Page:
The journal of a Lambert student’s trip to Neply, Haiti

Used with permission from Abbey Darwin

Used with permission from Abbey Darwin

Lambert High School junior, Abbey Darwin, spent the last week in Neply, Haiti on a mission trip with Client Command. On September 10, Abbey, the only teenager attending, left for the international airport, leaving with the purpose to immerse herself in the culture of this relational community she would be staying in.

Used with permission from Abbey Darwin

On Sunday, Sept. 11, Darwin plunged into a small, poverty-stricken community in Neply, excited for the week of missional work ahead.

“I experienced church in a different but exciting way this past week. In Haiti, you can only go to church if you have high status, or look a certain way, so not many people attend. This week though, through an organization called My Life Speaks, everybody in the town was invited to church. The sermon was about prayer and the preacher related it really well to the Haitians, because most of them believe in voodoo. So he related it back to them by reassuring them God can defeat their fear of the devil.”

Used with permission from Abbey Darwin

Monday was the first day of school, so the town was free of chaos. Darwin and the rest of My Life Speaks spent the day washing clothes for people.

“Washing clothes in the community is considered the lowest status in the community. When people wash clothes they are considered to be low on the social ladder. People questioned us performing this act, but we had the goal to demonstrate that everyone in the community is equal.”

The feeding program was also a big part of Darwin’s week. It entailed a group of interns helping feed up to 120 kids every single day. She described this activity as rewarding yet eye-opening to the hardships that children of all ages go through in other countries.

Used with permission from Abbey Darwin

“Tuesday was one of our busiest days. All the interns and people I traveled with spent the first part of the day on a boat in the middle of the ocean. The boat was entirely made out of wood. We literally sailed out to the middle of the ocean and just dove into the water.”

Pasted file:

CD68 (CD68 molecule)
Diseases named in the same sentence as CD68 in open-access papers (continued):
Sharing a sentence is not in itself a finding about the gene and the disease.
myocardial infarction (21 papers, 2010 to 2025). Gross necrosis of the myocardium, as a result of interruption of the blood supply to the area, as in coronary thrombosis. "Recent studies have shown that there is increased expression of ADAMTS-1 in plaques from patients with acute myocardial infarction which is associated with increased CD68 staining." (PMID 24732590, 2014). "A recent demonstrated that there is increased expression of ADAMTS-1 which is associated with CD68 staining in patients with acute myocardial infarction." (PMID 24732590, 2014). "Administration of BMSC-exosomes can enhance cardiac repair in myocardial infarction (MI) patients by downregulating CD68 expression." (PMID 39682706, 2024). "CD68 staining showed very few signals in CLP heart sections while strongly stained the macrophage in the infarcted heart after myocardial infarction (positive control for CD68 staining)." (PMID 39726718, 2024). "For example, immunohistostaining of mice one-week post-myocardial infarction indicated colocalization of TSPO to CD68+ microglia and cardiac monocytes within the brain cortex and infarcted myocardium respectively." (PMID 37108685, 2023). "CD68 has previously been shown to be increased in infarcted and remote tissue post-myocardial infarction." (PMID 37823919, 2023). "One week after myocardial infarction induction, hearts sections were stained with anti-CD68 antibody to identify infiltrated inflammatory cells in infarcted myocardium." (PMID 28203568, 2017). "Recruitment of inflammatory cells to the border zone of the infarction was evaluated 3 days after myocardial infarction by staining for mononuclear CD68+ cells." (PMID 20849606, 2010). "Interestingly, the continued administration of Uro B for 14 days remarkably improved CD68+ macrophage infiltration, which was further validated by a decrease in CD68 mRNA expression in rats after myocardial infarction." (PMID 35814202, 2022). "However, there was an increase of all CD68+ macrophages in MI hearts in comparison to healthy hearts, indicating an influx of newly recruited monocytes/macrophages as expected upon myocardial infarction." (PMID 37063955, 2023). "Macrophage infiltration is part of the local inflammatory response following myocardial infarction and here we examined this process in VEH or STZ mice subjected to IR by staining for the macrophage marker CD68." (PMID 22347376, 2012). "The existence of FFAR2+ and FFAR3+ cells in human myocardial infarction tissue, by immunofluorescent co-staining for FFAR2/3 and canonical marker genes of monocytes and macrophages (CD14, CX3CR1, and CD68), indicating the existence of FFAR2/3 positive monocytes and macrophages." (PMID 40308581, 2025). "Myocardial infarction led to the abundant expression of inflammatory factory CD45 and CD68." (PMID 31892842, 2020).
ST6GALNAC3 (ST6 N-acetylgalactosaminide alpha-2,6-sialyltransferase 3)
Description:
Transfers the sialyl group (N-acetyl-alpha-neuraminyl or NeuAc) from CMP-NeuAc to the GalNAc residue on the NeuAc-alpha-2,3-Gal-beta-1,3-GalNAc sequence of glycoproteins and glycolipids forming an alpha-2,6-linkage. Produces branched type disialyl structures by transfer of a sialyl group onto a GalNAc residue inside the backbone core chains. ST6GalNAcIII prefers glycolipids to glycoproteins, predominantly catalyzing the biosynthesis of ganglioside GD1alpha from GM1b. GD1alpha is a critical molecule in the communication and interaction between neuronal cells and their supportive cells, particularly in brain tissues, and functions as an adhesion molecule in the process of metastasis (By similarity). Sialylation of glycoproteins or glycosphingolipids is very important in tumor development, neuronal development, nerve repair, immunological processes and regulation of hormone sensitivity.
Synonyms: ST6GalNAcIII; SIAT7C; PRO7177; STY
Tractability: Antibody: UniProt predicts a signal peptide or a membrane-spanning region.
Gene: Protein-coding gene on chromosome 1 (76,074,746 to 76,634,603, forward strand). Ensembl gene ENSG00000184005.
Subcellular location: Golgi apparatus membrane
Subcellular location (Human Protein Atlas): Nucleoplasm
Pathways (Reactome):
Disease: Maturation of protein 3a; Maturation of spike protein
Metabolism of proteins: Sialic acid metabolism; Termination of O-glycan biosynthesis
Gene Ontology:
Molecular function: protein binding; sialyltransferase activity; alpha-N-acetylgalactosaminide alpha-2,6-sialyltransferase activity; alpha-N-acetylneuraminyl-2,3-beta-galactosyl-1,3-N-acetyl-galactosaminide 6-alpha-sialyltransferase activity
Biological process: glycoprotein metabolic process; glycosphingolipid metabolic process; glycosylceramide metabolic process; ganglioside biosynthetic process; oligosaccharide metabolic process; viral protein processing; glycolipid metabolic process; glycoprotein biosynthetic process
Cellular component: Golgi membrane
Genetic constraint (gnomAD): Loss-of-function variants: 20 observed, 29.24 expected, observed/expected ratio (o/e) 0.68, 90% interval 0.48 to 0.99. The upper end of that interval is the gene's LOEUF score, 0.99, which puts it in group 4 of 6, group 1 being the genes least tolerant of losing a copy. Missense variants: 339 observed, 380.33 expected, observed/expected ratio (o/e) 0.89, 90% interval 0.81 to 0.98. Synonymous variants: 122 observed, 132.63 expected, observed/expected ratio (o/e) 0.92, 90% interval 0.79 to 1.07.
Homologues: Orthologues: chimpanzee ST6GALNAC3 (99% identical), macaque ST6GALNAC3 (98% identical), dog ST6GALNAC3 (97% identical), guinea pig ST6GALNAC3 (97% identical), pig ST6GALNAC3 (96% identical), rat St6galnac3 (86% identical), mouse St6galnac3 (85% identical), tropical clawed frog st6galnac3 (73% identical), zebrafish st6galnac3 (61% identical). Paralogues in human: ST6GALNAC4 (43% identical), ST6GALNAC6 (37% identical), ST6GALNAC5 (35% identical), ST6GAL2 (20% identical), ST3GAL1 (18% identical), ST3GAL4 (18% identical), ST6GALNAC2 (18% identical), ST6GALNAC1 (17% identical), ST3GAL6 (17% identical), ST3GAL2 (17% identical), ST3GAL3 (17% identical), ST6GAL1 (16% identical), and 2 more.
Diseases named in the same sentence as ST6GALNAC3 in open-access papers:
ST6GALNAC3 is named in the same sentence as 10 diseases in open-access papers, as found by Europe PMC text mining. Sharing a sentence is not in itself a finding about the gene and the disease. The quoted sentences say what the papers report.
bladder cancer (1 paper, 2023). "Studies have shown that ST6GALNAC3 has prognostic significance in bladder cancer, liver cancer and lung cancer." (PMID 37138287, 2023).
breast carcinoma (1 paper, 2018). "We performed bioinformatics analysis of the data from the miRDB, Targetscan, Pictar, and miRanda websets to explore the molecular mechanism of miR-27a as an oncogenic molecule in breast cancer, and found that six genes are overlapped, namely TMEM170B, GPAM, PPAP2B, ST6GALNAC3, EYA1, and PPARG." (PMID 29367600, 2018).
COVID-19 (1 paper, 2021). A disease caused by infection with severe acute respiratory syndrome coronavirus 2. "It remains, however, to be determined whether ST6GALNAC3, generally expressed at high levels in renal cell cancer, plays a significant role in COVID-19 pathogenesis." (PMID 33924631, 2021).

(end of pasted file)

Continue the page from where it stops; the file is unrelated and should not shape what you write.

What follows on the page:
While she spent the first half of her day taking in the Haitian sights, her second part of the day was filled with clearing a giant field, and bonding with her new friend, Akym.

“The organization planted in Haiti, called My Life Speaks, bought an enormous field that had at least a foot of dirt, leaves, and trash that we had to clear. A guy with a machete cut down trees and we followed behind, raking up the clutter left behind. Even though it was really gross, this was the time I really got to know a boy around my age named Akym. He spoke English really well, and he taught me some Creole.”

Also later that day, after Darwin got to know Akym, she helped lead 7214, which is a teen at risk program. Teenagers in the community are invited to be taught life skills and do devotionals.

Used with permission from Amy Srch

“On Wednesday, I got to be with the elderly living in the village. They were invited to participate in games, stretches, and a devotional. Akym and his brother, Daniel, helped translate. This was a really worthwhile experience to be able to talk to and just be with the people in the town.”

On Thursday, Darwin participated in 7214 once again. She explained how she learned more about the program and why teenagers are more at risk in Haiti.

“This program was designed to help teenagers feel like they have a purpose. It teaches them life skills while also incorporating a devotion to teach them more about God. I learned that teens living here are 50% at risk and some others are child slaves. Children slaves here are called restaveks, which means they are sent by their parents to work for another family, kind of like a domestic servant, so they can have access to food or education. A lot of kids our age come from families that lack the resources they need to be stable. I really enjoyed the days I got to be apart of 7214 because I loved being with kids that were my age but had such different stories. It was just a cool experience.”

Used with permission from Amy Srch

On Friday, Abbey had another beach day, but this time she was able to engage in more conversations with the locals.

“I had another beach day, but this time with more interns that we had been working with all week. I went around and bartered for souvenirs on the beach with people selling home-made goods. Many people were selling items because a lot of tourists visit since it is considered a ‘nicer’ beach.”

Darwin, when describing her most recent trip, compared it to her other numerous travels. She has served in the Dominican Republic, Ethiopia, and Cameroon, but has also been to numerous locations in Europe and all over the United States.

“Haiti was way different from the Dominican Republic poverty wise. Although they share an island, the city in the Dominican Republic that I stayed in did not seem as destitute as Neply. It reminded me of an African country; it was for sure a third world country. I do not take any of my experiences for granted though; I appreciate every place I have been called to go. Every second I spend pursuing my passion of helping others is a second that is not wasted. I intend on going back to this community, maybe even next summer to work as an intern. Every move you make in life will have an impact, so I encourage everyone to make one.”